How diesel fumes reduce fertility in men by 26%
*Sperm size, shape adversely affected by sooty smoke, researchers find
Diesel fumes could harm male fertility, research suggests. Men living in areas with high levels of air pollution were found to have distorted sperm, a new study reveals.
Experts analysed exposure to sooty particles, which are particularly linked to emissions of old diesel cars.
These particles – called PM2.5 – are so fine that they are breathed into the lungs and enter the blood stream.
Scientist found men at high levels of this pollution were far more likely to have sperm of an abnormal size and shape.
Just last month World Health Organisation data revealed 43 of 50 large towns and cities in Britain have dangerously high levels of PM2.5 particles.
More than 40,000 people are thought to die early every year in the United Kingdom (U.K.) because of air pollution, which is known to contribute to heart problems, lung disease and dementia.
The new research suggests it could also have a major impact on men’s ability to start a family.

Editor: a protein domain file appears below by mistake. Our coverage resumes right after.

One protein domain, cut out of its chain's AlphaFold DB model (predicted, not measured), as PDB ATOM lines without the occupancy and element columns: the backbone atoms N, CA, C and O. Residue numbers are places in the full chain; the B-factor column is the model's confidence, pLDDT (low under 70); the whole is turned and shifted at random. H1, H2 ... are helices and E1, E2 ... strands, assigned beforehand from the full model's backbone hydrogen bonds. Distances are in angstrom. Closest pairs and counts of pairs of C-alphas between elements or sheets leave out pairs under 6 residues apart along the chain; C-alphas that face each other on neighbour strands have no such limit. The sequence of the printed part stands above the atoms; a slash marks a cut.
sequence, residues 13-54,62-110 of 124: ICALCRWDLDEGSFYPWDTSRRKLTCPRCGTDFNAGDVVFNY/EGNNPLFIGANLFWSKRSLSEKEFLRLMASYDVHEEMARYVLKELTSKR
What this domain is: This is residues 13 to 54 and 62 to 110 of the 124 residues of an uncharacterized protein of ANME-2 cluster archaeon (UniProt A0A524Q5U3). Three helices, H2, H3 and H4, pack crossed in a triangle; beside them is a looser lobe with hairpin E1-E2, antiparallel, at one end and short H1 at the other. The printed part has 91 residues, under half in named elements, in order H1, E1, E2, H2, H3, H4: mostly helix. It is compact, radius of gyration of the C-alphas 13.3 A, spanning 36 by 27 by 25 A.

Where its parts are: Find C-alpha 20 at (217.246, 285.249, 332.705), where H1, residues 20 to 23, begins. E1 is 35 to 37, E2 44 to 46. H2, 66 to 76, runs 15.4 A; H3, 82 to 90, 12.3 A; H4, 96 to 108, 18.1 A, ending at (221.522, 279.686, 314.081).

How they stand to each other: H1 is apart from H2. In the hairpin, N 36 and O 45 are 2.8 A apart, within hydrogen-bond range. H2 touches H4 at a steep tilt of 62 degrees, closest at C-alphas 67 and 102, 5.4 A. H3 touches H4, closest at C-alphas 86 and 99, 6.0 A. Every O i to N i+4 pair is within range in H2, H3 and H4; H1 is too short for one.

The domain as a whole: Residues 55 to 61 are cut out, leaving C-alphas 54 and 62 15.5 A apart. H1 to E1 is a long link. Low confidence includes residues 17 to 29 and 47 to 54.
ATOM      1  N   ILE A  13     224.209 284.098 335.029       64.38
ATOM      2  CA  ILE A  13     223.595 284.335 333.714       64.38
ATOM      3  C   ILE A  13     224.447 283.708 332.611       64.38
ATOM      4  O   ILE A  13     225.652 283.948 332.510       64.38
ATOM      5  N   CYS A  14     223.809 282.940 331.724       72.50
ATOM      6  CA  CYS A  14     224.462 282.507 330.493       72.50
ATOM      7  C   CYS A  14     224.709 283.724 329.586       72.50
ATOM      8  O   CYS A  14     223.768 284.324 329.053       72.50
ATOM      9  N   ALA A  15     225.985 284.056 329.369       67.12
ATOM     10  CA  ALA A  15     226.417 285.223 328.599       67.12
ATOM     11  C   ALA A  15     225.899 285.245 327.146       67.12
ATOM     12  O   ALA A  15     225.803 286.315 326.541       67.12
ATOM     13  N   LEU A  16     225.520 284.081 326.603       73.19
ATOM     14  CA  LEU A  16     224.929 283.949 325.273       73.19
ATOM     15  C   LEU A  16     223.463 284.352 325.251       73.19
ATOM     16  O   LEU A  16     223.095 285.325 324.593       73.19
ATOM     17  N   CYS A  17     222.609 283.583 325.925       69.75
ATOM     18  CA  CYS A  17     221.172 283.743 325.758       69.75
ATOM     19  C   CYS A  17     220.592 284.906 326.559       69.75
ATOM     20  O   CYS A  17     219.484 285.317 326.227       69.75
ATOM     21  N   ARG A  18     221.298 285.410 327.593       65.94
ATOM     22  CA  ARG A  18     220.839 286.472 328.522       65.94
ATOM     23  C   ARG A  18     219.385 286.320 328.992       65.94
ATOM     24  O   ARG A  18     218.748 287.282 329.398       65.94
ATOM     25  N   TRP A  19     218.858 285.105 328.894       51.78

The study, published in the BMJ journal Occupational and Environmental Medicine, warned ambient air pollution “may serve as a risk factor of male reproductive health.”
The data comes as experts are increasingly warning fertility is not just a women’s issue.
The new study, led by researchers from The Chinese University of Hong Kong, examined sperm samples collected from 6,500 Taiwanese men aged 15 to 49.
The researchers also measured PM2.5 exposure at the participants’ homes over two years.
Higher pollution was associated with a significant drop in normal sperm shape and size – also known as sperm morphology.
Men who were exposed to more pollution were at a 26 per cent increased risk of being in the bottom 10 per cent of normal sperm size and shape.
However, higher levels of ambient air pollution were also linked to a significant increase in sperm numbers, which the researchers suggest is possibly as a compensatory mechanism to combat the detrimental effects on shape and size.
The authors wrote: “Infertility is a global public health concern. It was estimated that 48.5 million couples worldwide were infertile in 2010. We found a robust association between exposure to PM2.5 air pollution and low percentage of sperm normal morphology in reproductive-age men.
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